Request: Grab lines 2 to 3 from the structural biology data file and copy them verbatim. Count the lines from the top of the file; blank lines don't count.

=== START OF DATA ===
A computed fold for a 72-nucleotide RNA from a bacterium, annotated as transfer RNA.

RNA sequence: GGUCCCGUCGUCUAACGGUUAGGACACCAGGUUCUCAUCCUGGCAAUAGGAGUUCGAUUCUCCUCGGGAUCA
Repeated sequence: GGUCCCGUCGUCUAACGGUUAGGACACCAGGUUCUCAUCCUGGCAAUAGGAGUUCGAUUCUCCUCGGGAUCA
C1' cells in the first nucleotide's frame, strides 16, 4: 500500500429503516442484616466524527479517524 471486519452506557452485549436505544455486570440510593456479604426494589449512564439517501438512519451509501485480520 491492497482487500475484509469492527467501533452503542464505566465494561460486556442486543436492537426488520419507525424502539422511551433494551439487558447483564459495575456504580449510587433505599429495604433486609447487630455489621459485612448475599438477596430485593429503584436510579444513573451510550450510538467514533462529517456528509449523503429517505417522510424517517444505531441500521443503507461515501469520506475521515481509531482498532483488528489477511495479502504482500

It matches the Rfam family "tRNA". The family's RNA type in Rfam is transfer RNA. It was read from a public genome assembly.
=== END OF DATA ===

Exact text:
RNA sequence: GGUCCCGUCGUCUAACGGUUAGGACACCAGGUUCUCAUCCUGGCAAUAGGAGUUCGAUUCUCCUCGGGAUCA
Repeated sequence: GGUCCCGUCGUCUAACGGUUAGGACACCAGGUUCUCAUCCUGGCAAUAGGAGUUCGAUUCUCCUCGGGAUCA